This account of Elgar’s Violin Concerto gets off to a plodding start for a few seconds, then Vladimir Jurowski jerks the music into life – a mannerism that fails to convince, yet he has obvious sympathy with Elgar’s passions and the need for phrasal flexibility. Enter Nicola Benedetti, just a little too closely balanced, sporting dug-into tone and assured technique, yet the microphone spotlight on her tends to exaggerate some abrasive bowing and screechy high notes. At least Henry Wood Hall has not attracted any artificial additives such as fake reverb, although fortissimos can be edgy and over-bright, and if only when playing quieter Benedetti was a pace or two further back to enhance a sense of innigkeit.
Still, there is plenty of adrenaline in the first movement, a touch of recklessness, too, following which though the Andante lacks the ultimate in repose and inwardness to riposte what has just been heard. In essence does Benedetti probe this score enough, this expansive, secret-enshrining masterpiece? For me, not enough, but she is not superficial either – it’s more that she doesn’t travel into the piece sufficiently – unlike, also LPO, Zukerman & Barenboim (my intro to this work, all those years ago), or, at random, Campoli/Boult, Bean/Groves, Takezawa/Colin Davis, Pine/Litton, and not forgetting the first two complete recordings, previous ones having been abridged, Sammons/Wood (1929) or young Yehudi with the composer conducting (1932).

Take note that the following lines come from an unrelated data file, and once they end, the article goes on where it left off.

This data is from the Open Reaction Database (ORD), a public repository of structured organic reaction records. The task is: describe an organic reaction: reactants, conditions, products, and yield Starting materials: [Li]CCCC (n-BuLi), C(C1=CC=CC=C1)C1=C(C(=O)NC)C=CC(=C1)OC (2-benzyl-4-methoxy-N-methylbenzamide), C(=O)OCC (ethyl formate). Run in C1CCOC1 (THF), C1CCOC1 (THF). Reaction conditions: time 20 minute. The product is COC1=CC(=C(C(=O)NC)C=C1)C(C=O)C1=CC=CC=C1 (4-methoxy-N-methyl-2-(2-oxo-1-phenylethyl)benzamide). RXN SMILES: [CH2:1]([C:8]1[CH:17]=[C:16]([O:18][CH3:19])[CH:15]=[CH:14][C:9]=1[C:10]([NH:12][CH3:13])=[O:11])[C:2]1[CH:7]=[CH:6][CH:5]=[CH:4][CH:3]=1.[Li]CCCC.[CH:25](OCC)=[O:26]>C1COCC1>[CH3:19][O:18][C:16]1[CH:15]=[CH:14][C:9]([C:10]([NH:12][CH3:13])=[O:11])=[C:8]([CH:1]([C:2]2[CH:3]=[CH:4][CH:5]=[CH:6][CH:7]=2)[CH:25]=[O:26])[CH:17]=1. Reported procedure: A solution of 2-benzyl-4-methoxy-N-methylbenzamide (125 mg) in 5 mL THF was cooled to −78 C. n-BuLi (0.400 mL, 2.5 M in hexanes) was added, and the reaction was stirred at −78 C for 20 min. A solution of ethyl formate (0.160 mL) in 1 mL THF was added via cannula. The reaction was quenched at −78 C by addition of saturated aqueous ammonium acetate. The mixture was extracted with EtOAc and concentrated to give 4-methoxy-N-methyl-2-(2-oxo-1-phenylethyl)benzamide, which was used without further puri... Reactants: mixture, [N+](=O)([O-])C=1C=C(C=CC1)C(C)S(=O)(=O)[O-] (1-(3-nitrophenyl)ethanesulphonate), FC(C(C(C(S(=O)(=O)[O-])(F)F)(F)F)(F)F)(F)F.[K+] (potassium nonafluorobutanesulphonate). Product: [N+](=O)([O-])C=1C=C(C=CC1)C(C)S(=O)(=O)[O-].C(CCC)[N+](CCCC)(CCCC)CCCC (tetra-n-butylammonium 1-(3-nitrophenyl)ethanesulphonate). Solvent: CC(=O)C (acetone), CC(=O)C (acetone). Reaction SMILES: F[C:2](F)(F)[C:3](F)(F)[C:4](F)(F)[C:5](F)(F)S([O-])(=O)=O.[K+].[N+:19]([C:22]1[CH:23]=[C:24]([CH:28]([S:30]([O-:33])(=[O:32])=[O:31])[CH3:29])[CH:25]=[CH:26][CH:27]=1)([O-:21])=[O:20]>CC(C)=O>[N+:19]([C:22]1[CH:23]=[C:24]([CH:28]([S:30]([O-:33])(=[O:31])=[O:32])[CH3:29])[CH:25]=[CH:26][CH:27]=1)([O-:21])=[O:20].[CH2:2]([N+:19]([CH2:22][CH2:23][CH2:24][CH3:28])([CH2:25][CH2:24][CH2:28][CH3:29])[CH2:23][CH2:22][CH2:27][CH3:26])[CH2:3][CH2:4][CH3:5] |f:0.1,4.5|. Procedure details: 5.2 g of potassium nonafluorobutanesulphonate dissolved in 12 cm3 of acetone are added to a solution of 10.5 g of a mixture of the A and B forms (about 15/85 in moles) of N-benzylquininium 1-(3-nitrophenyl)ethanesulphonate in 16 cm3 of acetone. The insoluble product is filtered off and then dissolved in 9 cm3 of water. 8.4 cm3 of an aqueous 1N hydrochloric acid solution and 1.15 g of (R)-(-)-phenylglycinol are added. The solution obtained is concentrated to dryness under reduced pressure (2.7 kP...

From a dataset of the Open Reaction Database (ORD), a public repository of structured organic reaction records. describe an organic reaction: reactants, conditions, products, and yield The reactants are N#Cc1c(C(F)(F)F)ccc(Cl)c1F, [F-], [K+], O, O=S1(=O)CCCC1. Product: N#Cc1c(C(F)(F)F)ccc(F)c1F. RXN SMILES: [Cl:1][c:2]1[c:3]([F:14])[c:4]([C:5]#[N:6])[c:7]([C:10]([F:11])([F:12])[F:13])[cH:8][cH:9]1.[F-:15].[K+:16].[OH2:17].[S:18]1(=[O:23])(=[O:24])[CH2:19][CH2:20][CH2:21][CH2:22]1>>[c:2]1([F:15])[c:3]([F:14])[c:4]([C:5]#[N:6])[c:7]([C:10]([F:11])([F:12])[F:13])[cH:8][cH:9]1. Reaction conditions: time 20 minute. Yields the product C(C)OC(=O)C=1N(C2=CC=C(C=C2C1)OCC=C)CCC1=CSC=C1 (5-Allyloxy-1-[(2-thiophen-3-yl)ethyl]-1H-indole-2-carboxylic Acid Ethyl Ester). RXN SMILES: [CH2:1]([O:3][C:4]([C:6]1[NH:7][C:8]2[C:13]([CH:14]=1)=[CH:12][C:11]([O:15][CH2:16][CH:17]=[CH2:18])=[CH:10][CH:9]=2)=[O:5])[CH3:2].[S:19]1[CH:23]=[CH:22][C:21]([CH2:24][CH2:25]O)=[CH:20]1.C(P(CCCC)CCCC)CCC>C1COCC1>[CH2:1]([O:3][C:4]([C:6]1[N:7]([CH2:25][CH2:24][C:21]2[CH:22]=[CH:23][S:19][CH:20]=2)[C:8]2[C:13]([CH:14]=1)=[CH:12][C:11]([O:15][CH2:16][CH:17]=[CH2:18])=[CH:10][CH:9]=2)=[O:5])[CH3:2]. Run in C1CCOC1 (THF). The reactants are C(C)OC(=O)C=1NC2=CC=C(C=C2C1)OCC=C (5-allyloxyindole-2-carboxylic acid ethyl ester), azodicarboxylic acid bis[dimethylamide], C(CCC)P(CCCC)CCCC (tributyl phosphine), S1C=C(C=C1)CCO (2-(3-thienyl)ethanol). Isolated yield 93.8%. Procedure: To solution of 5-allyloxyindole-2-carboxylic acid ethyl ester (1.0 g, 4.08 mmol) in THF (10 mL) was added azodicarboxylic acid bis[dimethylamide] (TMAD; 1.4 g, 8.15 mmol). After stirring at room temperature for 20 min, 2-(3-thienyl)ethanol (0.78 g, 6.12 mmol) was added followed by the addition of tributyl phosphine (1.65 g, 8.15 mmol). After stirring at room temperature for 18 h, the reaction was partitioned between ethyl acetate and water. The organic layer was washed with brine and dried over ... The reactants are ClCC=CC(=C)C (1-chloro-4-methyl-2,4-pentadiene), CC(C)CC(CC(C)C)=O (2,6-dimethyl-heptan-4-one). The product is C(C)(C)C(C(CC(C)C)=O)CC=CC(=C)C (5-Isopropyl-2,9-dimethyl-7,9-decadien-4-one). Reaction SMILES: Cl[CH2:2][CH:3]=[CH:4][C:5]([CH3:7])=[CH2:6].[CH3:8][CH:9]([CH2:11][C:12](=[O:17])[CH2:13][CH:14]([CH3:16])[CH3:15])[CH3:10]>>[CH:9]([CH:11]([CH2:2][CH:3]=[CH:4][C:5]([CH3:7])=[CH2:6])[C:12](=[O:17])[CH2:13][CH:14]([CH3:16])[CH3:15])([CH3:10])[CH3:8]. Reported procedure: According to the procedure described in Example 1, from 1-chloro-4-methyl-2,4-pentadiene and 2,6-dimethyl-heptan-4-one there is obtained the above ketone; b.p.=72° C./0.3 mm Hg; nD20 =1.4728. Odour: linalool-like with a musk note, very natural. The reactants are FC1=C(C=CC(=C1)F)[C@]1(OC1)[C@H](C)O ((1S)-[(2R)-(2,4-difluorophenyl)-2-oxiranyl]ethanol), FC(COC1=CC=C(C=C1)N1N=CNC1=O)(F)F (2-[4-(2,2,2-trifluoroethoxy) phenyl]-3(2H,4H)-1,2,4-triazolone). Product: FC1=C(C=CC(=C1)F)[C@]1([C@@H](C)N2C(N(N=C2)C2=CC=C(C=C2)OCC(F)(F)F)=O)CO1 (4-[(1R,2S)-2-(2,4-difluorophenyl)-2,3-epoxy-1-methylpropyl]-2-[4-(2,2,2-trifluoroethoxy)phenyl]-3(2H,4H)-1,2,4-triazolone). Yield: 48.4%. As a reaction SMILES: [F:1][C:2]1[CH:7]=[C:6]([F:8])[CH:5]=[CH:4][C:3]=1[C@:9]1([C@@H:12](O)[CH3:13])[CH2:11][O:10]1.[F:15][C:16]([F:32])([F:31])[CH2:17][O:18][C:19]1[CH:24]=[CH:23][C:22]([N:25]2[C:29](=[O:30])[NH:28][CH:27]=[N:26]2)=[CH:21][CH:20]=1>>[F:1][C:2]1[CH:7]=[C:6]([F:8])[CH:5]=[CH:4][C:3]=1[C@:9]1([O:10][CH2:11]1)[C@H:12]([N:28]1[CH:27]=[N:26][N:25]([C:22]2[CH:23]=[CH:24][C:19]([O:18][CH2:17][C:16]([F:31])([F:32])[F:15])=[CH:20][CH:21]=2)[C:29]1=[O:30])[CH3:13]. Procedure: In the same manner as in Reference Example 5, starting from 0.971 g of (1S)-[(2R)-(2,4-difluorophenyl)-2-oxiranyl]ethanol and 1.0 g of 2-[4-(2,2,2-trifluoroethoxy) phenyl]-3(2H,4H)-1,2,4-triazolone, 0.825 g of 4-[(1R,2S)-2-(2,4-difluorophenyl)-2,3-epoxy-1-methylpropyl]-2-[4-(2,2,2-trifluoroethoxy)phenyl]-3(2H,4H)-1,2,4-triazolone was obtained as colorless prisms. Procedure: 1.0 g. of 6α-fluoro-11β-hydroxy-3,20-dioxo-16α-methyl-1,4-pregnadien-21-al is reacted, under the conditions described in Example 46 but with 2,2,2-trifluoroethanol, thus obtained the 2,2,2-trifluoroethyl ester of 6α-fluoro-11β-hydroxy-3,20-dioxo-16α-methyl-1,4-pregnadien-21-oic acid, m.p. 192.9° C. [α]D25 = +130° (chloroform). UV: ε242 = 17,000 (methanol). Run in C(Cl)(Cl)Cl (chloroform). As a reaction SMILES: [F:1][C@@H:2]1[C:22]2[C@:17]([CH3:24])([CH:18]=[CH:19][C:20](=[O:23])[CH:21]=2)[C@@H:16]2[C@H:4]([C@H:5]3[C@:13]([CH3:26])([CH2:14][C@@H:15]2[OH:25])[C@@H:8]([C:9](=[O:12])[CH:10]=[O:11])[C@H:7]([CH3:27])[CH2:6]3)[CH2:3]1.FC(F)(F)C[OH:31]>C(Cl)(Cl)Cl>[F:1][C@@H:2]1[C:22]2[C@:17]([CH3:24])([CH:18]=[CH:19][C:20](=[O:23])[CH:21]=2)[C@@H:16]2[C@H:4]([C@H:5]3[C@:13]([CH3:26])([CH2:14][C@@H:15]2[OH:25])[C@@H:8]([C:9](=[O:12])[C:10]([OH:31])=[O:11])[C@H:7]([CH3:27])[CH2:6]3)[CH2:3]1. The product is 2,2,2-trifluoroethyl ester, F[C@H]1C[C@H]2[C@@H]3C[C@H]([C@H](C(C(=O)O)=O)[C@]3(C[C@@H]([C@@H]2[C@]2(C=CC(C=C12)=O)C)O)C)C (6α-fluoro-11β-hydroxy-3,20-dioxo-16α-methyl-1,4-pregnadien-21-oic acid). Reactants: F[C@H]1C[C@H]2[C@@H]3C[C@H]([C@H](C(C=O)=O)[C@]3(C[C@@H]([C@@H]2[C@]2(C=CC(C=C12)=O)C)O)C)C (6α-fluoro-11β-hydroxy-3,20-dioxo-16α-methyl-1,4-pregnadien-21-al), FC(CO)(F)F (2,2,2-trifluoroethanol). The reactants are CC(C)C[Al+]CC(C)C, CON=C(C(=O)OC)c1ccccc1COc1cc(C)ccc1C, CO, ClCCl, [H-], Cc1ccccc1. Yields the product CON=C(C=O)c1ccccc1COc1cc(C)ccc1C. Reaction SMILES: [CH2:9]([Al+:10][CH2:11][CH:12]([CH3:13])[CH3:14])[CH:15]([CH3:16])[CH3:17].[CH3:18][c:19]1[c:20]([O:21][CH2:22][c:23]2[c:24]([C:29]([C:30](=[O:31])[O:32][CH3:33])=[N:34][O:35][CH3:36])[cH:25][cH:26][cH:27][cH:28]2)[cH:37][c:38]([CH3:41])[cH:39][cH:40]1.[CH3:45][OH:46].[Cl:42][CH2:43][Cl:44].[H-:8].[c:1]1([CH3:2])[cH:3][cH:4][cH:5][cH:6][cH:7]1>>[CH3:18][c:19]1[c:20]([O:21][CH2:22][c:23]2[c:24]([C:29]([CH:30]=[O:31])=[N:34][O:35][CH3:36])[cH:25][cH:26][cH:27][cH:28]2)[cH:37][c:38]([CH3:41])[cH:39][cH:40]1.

From Benedetti and Jurowski the Finale fares best, the violinist athletic in terms of virtuosity, the ‘struggle’ of the music well conveyed in what is the longest of the three movements, and if a bit assaultive and glaring at times, there is the welcome confidentiality of the ‘accompanied cadenza’ to anticipate, if not here rendered as innermost as best suits this passage. The striding and majestic closing pages are charged with the sensation of arrival: rather exciting.
There remain three Elgar encores with piano, Petr Limonov, in a change of venue, Studio 1 Air Lyndhurst – a soulful Sospiri, a charming Salut d’amour, and an affecting/sensitive Chanson de nuit.